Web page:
Audi Joins EV Ranks With New Artemis Project, Creating High-Tech Faster

The German carmaker is planning to become more agile and more competitive, getting its new EV ready by 2024.
Fabienne Lang

Audi is joining the likes of Tesla as it launches a new business unit under the name of Artemis, all in the name of bringing electric vehicles (EVs) with highly automated technology into the market more quickly. 

The German automaker is aiming to become more competitive and agile. 


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The automotive industry has been trying to more rapidly bring new technology to the market for years. It usually takes between five to seven years from an idea for a car to its conceptualization, by when consumers' desires and demands may have changed. 

Audi's Artemis project will first "develop a pioneering model for Audi quickly and unbureaucratically," as per Audi AG CEO Markus Duesmann said in a statement on Friday. 

The plan is to develop and create a "highly efficient electric car" by 2024. 

Audi Joins EV Ranks With New Artemis Project, Creating High-Tech Faster
CEO of Audi, Markus Duesmann, Source: Audi

As of June 1, the man in charge of the project is Alex Hitzinger, former Porsche and Formula One engineer, and who was in charge of Audi's Autonomous Intelligent Driving (AID), which was launched in 2017. Artemis will be based out of Audi's tech hub, InCampus in Ingolstadt, Germany.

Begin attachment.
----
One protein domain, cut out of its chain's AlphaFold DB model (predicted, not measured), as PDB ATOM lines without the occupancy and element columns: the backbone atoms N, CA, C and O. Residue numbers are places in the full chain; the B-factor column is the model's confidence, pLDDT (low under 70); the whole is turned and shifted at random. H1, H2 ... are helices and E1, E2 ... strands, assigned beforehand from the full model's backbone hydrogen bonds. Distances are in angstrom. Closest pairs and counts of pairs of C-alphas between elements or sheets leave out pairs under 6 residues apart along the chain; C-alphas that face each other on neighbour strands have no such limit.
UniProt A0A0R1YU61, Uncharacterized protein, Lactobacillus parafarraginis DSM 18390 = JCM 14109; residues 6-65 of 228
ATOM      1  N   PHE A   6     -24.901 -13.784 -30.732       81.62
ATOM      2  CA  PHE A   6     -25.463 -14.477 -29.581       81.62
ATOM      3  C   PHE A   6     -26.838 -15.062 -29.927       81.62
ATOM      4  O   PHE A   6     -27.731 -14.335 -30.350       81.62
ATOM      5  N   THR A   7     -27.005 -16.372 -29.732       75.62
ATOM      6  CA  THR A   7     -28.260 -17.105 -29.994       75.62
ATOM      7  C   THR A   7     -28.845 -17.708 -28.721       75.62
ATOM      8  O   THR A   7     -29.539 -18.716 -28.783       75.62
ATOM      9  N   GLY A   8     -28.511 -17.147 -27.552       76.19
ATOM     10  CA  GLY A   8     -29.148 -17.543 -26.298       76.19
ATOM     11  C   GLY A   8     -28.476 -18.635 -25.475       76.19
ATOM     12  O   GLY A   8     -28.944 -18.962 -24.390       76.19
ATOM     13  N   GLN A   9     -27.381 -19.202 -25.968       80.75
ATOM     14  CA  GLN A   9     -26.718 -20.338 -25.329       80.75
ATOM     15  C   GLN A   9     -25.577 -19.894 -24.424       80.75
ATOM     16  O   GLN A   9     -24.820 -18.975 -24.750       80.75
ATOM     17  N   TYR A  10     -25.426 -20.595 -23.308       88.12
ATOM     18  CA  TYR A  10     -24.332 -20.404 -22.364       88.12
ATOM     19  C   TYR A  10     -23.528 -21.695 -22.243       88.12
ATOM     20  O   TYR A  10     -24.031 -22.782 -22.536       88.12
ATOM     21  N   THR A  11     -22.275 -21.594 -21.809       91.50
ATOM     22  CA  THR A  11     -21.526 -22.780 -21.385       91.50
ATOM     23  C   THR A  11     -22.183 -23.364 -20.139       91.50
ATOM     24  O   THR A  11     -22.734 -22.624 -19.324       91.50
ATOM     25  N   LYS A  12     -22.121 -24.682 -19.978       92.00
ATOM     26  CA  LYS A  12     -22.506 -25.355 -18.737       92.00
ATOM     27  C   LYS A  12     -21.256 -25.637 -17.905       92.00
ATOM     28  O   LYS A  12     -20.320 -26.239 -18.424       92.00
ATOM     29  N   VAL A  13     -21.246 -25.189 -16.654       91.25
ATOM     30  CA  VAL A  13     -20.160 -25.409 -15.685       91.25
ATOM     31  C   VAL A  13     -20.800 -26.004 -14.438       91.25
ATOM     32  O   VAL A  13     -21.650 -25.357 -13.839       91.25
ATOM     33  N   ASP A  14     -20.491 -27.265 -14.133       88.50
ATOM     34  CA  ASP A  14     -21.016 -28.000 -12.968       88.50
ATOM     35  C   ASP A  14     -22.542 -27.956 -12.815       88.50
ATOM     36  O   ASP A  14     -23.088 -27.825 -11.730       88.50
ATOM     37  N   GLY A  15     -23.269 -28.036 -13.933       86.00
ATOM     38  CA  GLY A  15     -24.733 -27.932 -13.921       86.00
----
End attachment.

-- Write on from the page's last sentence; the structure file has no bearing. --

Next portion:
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The Artemis Project will be flown beneath Audi's banner, however, it will benefit the brands under its parent company VW Group. As such, Hitzinger and his team will have the resources from the entire Volkswagen Group at hand. 

Audi Joins EV Ranks With New Artemis Project, Creating High-Tech Faster
Alex Hitzinger, in charge of Audi's Artemis project, Source: Audi

All in all the VW Group plans on producing and launching 75 EVs across its brands by 2029, which includes VW cars and Audis. For Audi in specific, the plan under Artemis is to produce 20 new all-electric vehicles and 10 new plug-in hybrids by 2025. 

"The obvious question was how we could implement additional high-tech benchmarks without jeopardizing the manageability of existing projects, and at the same time utilize new opportunities in the markets," Duesmann said.